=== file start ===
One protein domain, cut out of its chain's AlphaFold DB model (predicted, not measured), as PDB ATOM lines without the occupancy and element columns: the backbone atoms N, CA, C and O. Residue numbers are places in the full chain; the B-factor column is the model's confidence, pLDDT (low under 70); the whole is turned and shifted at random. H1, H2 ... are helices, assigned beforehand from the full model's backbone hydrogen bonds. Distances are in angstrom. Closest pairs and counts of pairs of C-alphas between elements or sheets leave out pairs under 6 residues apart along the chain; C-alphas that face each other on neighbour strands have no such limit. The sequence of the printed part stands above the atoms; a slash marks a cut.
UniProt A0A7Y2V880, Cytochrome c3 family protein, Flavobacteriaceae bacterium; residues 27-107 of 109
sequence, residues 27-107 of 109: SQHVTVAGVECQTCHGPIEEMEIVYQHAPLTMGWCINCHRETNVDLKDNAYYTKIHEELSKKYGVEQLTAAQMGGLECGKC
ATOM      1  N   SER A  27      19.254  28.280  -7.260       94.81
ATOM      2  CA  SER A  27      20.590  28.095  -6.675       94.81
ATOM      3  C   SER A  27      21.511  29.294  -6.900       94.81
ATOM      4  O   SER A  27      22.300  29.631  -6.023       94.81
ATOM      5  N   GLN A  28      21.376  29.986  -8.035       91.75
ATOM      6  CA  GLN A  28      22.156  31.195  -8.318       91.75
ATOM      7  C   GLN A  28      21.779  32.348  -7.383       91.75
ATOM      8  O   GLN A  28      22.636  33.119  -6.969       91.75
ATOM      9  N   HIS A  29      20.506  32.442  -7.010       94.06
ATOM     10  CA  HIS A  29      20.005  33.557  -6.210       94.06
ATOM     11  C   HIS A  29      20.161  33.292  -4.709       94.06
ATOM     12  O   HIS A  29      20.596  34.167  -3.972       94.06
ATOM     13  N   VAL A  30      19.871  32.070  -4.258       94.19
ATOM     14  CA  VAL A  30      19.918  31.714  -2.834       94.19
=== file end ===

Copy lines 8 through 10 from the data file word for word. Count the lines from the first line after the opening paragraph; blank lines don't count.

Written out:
ATOM      6  CA  GLN A  28      22.156  31.195  -8.318       91.75
ATOM      7  C   GLN A  28      21.779  32.348  -7.383       91.75
ATOM      8  O   GLN A  28      22.636  33.119  -6.969       91.75